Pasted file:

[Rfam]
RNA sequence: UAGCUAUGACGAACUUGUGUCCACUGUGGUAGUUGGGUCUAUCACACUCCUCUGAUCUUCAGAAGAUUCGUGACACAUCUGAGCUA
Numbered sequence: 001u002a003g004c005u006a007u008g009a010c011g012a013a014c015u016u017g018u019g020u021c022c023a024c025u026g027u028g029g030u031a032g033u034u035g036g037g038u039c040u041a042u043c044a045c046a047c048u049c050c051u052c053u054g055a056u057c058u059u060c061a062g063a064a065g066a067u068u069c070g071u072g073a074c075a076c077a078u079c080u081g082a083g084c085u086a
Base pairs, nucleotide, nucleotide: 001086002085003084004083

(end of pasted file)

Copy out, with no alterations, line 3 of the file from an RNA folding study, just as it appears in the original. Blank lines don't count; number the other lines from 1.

Numbered sequence: 001u002a003g004c005u006a007u008g009a010c011g012a013a014c015u016u017g018u019g020u021c022c023a024c025u026g027u028g029g030u031a032g033u034u035g036g037g038u039c040u041a042u043c044a045c046a047c048u049c050c051u052c053u054g055a056u057c058u059u060c061a062g063a064a065g066a067u068u069c070g071u072g073a074c075a076c077a078u079c080u081g082a083g084c085u086a